UA: Do you have any experiences you could talk about with the technology in a real life energy setting?

TC: I will say that many of the breaches will take place on the energy side, we catch them earlier on the production side, they’ve not moved down to the OT side. So we’re in the enterprise. And we’ll catch them early when a phishing email comes in, or when somebody gets hit by a watering hole attack, that’s very common in the energy sector.

A watering hole attack is a simple concept; if you want to target a specific organisation, you start looking at that organisation via social media, where you can start to paint a picture very quickly of what the website is.

So say if an attacker goes to Power Technology, your company, I’m sure like 99% of the companies out there will use advertisements on the web page. Those advertisement servers are quite often a target, because many of them are smaller companies, and they do third-party advertising themselves then sell that time back to magazines like yours. Many of them have limited capabilities for security, because they’re such small companies.

So they will target those companies, compromise them, and you end up with a vulnerability on your website that can compromise energy users that are focused on the target that they want. So in this instance a guy comes in, it’s not a phishing email he clicks on, he goes to your magazine and there’s malicious code on there. He sees an advertisement he likes, clicks on it, and he’s compromised.

That’s generally where we’ll catch them most of the time before they have a chance to move anywhere down to the OT side.

UA: What do you think is about the energy industry specifically that makes it vulnerable to cyber-attacks?

TC: The big challenge for the energy sector is the fact that most of the time, the technology they buy is there for 15, 20, 30 years or so, and they want to get their value back out of it. Well that long ago, it was never designed with cybersecurity in mind, so when you look at that across the board, that’s a massive issue.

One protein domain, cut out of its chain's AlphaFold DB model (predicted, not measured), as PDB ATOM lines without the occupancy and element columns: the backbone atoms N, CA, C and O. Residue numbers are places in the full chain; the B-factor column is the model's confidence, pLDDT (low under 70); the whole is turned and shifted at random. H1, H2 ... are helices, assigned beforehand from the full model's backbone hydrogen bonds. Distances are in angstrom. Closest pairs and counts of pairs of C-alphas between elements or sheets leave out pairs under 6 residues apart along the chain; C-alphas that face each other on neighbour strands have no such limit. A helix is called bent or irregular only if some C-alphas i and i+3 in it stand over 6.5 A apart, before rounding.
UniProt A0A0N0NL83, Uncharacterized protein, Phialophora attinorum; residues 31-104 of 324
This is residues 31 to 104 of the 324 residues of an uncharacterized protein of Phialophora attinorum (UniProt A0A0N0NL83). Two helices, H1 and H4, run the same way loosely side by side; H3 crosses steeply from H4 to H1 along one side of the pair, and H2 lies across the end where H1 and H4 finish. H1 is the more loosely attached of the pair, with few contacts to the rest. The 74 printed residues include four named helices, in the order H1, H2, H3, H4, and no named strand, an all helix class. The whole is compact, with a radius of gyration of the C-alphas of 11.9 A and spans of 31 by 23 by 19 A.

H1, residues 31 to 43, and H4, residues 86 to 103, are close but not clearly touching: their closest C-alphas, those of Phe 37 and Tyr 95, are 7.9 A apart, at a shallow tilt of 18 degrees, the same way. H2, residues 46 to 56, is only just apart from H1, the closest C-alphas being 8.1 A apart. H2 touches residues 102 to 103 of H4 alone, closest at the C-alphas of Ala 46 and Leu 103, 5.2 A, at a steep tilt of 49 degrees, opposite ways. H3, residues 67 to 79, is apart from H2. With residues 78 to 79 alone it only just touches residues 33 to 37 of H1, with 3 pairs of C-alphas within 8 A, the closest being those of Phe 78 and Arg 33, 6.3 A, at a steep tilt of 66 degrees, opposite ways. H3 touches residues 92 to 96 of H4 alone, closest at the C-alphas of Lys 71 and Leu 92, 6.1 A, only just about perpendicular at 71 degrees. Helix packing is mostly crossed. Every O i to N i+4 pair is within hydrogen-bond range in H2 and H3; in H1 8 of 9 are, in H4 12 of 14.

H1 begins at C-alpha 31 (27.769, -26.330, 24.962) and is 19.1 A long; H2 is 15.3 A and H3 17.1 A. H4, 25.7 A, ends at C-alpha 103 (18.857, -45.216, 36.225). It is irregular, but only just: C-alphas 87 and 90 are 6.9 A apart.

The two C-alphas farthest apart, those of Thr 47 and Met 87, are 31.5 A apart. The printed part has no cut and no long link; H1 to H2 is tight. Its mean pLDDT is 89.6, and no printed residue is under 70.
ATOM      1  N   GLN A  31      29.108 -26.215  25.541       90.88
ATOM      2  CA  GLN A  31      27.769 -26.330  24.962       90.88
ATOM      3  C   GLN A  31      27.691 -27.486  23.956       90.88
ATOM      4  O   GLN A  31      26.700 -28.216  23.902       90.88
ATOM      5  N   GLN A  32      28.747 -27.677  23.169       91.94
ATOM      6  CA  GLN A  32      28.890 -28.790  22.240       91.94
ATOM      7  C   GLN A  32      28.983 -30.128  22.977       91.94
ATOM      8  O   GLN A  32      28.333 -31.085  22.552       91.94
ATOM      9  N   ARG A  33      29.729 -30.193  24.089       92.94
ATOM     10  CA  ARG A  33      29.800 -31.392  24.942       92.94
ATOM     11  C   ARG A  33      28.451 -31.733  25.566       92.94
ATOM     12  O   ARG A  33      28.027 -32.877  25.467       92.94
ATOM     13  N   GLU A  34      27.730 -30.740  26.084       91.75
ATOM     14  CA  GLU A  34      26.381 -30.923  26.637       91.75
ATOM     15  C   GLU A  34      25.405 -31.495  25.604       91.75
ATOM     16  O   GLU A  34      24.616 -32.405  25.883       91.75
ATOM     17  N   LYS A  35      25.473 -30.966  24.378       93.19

There’s a significant cost to upgrading the systems. And it’s extremely problematic to try and take operational technology and drop preventative cybersecurity technology and even detection technology into old structures.

To give you an example, the OT technology that is running the grid in part of the UK is going to run for 15-20 years. And there’s no way they want to do any modification and the operators are very resistant to change, because their primary goal across the board is to ensure that every home, business and the government has a continuous energy source.

So imagine putting preventative technology in there that takes the grid down by doing an upgrade. So that’s one of the problems they have for trying to put this technology in place.

Another piece is there’s no telemetry gathered on any of these systems as well, which is also problematic.

UA: Is there anything else that energy companies can do to take a more proactive approach to cybersecurity?

TC: I think it’s becoming more aware and training their users, because for the longest period of time in the energy sector, there was a significant separation between the corporate IT asset folks and the operators running the grid.

We’re finally starting to see that bridge get gathered and crossed, and there’s more and more focus on trying to make them aware of the issues.